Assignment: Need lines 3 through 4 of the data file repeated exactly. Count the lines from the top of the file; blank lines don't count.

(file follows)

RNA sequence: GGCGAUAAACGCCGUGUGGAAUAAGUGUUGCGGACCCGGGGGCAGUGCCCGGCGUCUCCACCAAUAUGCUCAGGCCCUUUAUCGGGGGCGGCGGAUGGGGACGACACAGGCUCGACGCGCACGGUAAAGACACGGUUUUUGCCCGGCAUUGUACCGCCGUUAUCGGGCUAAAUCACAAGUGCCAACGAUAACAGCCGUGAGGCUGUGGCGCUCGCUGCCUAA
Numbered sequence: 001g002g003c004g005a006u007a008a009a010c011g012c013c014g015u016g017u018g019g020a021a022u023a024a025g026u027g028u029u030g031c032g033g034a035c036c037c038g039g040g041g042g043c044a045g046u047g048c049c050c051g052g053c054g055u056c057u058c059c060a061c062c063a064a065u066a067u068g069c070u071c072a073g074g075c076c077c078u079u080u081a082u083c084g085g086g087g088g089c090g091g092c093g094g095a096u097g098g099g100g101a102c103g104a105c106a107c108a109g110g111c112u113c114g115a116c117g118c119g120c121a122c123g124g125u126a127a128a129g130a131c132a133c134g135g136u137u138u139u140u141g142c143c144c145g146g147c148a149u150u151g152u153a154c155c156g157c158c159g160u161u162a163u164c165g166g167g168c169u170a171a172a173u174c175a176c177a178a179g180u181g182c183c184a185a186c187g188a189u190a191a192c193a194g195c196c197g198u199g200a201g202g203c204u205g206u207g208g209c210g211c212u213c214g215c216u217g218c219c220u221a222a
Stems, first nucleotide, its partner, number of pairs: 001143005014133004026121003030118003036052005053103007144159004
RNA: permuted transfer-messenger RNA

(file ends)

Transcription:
Stems, first nucleotide, its partner, number of pairs: 001143005014133004026121003030118003036052005053103007144159004
RNA: permuted transfer-messenger RNA